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Unit 2: Proteins and Proteomics
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Branden, C., and J. Tooze. 1998. Introduction to protein structure. New York: Garland Press.
A non-technical introduction to protein structure.

Ezzell, Carol. 2002. Scientific American: Beyond the human genome.
An e-book that describes the new biology after the human genome.

DeFrancesco, L. 2002. Probing protein interactions. The Scientist 16[8]:28.
Researchers have found them by the thousands, but what do these interactions mean?

Ezzell, C. 2002. Proteins rule. Scientific American 286:40–48.
Biotech’s latest mantra is “proteomics,” as it focuses on how dynamic networks of human proteins control cells and tissues.

Hollon, T. 2002. Software zeroes in on ovarian cancer. The Scientist 16[8]:16.
A proteomic fingerprint with unprecedented diagnostic accuracy becomes a new kind of disease biomarker.

Hopkin, K. 2001. The post-genome project. Scientific American 285:16.
Whether the human proteome will be successfully mapped in three years depends upon how you define “proteome.”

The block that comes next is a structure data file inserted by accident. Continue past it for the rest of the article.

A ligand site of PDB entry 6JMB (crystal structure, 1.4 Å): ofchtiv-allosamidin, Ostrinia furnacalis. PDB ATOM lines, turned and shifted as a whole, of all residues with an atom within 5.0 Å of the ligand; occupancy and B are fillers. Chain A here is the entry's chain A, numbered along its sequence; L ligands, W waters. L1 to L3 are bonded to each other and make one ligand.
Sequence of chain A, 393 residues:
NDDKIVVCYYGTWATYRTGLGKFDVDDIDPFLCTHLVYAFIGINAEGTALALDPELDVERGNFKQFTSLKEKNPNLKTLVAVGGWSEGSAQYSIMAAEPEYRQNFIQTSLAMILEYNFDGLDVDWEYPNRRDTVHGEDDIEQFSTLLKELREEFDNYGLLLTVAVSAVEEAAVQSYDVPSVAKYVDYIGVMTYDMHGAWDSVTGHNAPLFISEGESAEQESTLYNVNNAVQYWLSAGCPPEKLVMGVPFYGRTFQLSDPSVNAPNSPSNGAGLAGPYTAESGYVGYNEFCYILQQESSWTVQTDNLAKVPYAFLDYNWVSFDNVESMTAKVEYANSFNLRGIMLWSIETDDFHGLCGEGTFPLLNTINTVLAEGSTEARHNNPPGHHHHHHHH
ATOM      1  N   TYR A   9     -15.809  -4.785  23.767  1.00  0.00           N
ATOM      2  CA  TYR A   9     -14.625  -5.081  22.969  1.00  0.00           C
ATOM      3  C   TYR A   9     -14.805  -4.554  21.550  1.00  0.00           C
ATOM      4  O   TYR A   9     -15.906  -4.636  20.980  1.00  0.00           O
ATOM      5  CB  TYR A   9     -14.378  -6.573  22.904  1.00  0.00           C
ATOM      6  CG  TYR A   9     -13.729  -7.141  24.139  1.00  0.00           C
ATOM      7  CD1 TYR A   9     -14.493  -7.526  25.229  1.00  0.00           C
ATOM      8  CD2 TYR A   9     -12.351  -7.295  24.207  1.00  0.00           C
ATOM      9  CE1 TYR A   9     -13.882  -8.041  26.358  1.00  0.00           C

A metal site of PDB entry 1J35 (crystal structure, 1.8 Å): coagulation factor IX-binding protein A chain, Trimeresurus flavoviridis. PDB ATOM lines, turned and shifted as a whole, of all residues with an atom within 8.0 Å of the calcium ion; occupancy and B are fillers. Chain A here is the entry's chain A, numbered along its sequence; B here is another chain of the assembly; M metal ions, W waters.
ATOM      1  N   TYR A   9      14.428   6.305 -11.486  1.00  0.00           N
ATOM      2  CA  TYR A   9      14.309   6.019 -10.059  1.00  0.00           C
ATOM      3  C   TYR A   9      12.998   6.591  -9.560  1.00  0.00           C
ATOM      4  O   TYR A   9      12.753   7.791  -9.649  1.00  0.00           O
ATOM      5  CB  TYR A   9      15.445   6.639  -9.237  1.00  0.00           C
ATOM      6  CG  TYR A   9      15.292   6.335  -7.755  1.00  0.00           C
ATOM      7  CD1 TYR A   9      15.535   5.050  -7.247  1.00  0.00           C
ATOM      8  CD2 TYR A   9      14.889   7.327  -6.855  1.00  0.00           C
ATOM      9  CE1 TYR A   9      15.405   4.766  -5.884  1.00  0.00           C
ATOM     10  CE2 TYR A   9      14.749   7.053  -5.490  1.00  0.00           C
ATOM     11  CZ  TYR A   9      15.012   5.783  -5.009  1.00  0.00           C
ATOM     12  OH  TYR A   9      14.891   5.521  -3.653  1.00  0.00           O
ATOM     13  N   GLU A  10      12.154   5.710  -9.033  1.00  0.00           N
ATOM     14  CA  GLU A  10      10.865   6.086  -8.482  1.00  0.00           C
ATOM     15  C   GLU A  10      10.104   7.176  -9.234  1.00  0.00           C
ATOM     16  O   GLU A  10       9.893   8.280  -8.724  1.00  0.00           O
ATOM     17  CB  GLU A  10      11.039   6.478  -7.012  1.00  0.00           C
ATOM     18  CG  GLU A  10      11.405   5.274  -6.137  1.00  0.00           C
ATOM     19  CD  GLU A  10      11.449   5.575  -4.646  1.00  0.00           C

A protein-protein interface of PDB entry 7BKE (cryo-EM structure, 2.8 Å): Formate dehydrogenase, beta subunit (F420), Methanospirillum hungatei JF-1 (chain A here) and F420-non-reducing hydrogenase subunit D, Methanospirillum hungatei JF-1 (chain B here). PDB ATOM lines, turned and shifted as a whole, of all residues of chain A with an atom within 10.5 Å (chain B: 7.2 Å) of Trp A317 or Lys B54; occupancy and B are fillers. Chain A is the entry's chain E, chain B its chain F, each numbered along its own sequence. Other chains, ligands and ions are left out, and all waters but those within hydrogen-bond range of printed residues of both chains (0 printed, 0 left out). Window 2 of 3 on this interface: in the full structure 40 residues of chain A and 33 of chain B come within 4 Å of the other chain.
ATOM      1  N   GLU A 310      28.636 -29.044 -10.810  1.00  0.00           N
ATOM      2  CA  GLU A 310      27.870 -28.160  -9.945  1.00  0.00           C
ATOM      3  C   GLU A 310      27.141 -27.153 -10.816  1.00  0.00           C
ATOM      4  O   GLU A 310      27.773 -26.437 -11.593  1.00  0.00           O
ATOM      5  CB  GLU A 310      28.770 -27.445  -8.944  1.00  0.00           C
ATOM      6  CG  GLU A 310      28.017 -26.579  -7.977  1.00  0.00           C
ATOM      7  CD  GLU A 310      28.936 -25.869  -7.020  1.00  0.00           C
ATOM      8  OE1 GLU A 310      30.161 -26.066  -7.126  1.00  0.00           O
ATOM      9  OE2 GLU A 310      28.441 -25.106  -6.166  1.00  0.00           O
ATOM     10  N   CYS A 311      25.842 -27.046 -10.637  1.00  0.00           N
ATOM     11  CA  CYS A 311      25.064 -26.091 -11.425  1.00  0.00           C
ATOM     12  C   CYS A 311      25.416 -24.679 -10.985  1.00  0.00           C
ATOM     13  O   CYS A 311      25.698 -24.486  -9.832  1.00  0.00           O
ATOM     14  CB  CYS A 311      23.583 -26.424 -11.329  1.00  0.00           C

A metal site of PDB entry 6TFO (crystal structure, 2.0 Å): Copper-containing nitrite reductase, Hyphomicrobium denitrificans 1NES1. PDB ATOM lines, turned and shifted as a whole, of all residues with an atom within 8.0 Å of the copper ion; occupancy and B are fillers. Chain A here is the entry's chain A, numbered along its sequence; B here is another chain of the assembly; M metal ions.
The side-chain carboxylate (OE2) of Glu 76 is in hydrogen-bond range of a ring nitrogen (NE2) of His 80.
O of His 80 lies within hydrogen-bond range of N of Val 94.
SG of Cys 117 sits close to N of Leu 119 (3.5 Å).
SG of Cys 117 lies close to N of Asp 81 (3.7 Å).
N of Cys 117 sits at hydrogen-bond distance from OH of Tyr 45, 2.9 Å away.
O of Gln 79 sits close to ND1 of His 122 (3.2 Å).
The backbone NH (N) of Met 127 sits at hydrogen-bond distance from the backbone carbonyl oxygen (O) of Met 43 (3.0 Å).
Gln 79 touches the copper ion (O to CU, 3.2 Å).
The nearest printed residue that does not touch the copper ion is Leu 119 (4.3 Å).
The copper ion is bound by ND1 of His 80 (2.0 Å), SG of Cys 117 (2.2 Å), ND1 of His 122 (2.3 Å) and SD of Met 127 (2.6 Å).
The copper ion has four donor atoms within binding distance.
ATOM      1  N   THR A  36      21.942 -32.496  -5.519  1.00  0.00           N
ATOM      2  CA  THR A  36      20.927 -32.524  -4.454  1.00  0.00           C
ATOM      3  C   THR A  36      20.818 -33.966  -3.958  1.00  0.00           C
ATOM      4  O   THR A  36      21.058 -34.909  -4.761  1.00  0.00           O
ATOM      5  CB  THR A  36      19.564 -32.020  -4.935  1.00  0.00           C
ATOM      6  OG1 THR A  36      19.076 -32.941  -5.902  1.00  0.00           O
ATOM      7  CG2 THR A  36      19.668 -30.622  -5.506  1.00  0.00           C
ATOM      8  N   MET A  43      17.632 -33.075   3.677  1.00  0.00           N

Lewis, R. 2002. Fighting the 10/90 gap. The Scientist 16[10]:22.
Initiative targets the most neglected diseases; how scientists can help.

McCook, A. 2002. Lifting the screen. Scientific American 286:16–17.
An accurate test is not always the best way to find cancer.

Sinclair, B. 2001. Software solutions to proteomics problems. The Scientist 15[20]:26.
Researchers find programs to aid every step of research.

Smutzer, G. 2001. Yeast: An attractive, yet simple model. The Scientist 15[18]:24.
Researchers use whole genome strategies to characterize unknown genes in yeast.

Stix, G. 1999. Parsing cells. Scientific American 287:36.
Proteomics is an attempt to devise industrial-scale techniques to map the identity and activities of all the proteins in a cell.
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